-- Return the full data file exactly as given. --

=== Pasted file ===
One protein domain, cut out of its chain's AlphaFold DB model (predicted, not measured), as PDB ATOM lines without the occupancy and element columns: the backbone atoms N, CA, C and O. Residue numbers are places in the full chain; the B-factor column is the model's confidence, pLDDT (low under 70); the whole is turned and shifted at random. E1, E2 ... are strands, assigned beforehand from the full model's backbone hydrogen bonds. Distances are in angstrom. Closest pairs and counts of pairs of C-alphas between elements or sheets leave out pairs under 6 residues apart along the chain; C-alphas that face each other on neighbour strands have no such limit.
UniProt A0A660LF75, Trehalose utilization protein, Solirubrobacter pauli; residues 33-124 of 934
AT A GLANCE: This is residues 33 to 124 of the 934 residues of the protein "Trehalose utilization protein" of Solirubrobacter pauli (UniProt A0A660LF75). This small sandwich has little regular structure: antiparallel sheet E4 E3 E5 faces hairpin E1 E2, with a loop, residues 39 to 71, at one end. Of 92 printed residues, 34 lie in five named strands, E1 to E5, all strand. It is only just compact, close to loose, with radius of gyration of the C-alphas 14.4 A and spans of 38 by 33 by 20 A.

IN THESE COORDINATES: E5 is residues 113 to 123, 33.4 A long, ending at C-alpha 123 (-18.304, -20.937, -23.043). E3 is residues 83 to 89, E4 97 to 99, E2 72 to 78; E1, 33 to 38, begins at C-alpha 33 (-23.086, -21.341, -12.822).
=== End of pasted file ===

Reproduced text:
One protein domain, cut out of its chain's AlphaFold DB model (predicted, not measured), as PDB ATOM lines without the occupancy and element columns: the backbone atoms N, CA, C and O. Residue numbers are places in the full chain; the B-factor column is the model's confidence, pLDDT (low under 70); the whole is turned and shifted at random. E1, E2 ... are strands, assigned beforehand from the full model's backbone hydrogen bonds. Distances are in angstrom. Closest pairs and counts of pairs of C-alphas between elements or sheets leave out pairs under 6 residues apart along the chain; C-alphas that face each other on neighbour strands have no such limit.
UniProt A0A660LF75, Trehalose utilization protein, Solirubrobacter pauli; residues 33-124 of 934
AT A GLANCE: This is residues 33 to 124 of the 934 residues of the protein "Trehalose utilization protein" of Solirubrobacter pauli (UniProt A0A660LF75). This small sandwich has little regular structure: antiparallel sheet E4 E3 E5 faces hairpin E1 E2, with a loop, residues 39 to 71, at one end. Of 92 printed residues, 34 lie in five named strands, E1 to E5, all strand. It is only just compact, close to loose, with radius of gyration of the C-alphas 14.4 A and spans of 38 by 33 by 20 A.

IN THESE COORDINATES: E5 is residues 113 to 123, 33.4 A long, ending at C-alpha 123 (-18.304, -20.937, -23.043). E3 is residues 83 to 89, E4 97 to 99, E2 72 to 78; E1, 33 to 38, begins at C-alpha 33 (-23.086, -21.341, -12.822).